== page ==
In addition to preserving precious fossil fuel energy, buying food locally saves money and supports local economies. So why does everyone coast-to-coast buy their oranges from Florida? This panel explores the challenges of building a local food system, and compares the environmental and social impacts of both a local and global approach to food.- Slow Food Nation
Dan Barber is the co-owner and executive chef of Blue Hill and Blue Hill at Stone Barns, and the author of the forthcoming book, The Third Plate (May 2014, The Penguin Press). His opinions on food and agricultural policy have appeared in the New York Times, along with many other publications.
Winona LaDuke is the Founding Director of the White Earth Land Recovery Project.
Winona LaDuke is an Anishinaabekwe (Ojibwe) enrolled member of the Mississippi Band Anishinaabeg who lives and works on the White Earth Reservations, and is the mother of three children. As Program Director of the Honor the Earth Fund, she works on a national level to advocate, raise public support, and create funding for frontline native environmental groups.
She also works as Founding Director for White Earth Land Recovery Project.
In 1994, Winona was nominated by Time magazine as one of America's fifty most promising leaders under forty years of age. She has been awarded the Thomas Merton Award in 1996, the BIHA Community Service Award in 1997, the Ann Bancroft Award for Women's Leadership Fellowship, and the Reebok Human Rights Award, with which she began the White Earth Land Recovery Project.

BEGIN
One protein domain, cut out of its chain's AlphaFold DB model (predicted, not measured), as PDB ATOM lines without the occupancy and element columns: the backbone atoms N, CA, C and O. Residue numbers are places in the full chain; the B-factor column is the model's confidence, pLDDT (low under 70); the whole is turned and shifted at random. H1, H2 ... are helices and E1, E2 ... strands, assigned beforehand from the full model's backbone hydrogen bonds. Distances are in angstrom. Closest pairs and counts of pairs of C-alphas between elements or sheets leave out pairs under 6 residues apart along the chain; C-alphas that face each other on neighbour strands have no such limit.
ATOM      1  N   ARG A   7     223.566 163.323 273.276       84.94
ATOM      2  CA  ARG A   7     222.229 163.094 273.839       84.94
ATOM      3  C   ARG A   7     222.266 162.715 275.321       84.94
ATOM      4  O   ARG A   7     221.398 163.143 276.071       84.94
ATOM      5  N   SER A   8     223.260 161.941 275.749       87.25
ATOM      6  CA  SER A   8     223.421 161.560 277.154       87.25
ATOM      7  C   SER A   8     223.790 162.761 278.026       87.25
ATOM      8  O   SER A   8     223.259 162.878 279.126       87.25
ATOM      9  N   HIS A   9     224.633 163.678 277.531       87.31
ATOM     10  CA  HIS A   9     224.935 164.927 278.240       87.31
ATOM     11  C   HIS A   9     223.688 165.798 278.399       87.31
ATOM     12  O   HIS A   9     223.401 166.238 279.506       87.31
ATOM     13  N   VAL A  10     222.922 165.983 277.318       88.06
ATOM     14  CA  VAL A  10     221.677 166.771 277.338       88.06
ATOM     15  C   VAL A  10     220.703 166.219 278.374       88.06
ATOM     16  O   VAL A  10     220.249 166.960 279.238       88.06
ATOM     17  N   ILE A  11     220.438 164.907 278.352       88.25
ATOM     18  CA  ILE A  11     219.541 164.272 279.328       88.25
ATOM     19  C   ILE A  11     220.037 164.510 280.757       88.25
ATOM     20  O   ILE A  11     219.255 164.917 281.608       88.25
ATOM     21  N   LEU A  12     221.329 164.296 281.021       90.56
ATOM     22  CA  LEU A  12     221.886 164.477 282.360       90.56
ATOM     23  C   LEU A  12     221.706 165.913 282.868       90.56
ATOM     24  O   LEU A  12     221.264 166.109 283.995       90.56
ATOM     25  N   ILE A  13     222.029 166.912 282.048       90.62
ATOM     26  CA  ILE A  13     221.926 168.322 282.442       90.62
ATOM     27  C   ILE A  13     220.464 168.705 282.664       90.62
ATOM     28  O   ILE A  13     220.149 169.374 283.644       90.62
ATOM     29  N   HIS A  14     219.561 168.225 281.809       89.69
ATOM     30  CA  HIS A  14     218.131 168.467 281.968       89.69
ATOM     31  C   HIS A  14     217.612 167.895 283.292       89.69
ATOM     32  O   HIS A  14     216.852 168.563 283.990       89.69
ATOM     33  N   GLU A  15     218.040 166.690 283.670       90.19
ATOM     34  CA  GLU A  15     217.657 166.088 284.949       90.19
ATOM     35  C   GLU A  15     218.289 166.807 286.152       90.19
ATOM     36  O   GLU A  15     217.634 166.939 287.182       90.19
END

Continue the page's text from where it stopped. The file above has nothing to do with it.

A graduate of Harvard and Antioch Universities, Winona has written extensively on Native American and Environmental issues. She is a former board member of Greenpeace USA and serves, as co-chair of the Indigenous Women's Network, a North American and Pacific indigenous women's organization. In 1998, Ms. Magazine named her Woman of the Year for her work with Honor the Earth. Also in 1997, her first novel, "Last Standing Woman", was published by Voyager Press. In 1999, South End Press published "All Our Relations", a non-fiction book on Native environmental struggles. Both books are available through the Native Harvest catalog. Winona's editorials and essays have also been published numerous times in national and international journals and newspapers. Links to a few of her recent articles can be found at left.
Gary Paul Nabhan is an ecologist, ethnobotanist, and writer whose work has focused primarily on the plants and cultures of the desert Southwest.
A first generation Lebanese-American, Nabhan was raised in Gary, Indiana. He served as Director of Science at the Arizona-Sonora Desert Museum and co-founded Native Seeds/SEARCH, a nonprofit conservation organization that works to preserve indigenous southwestern agricultural plants as well as knowledge of their uses. Nabhan is currently director of the Center for Sustainable Environments at Northern Arizona University.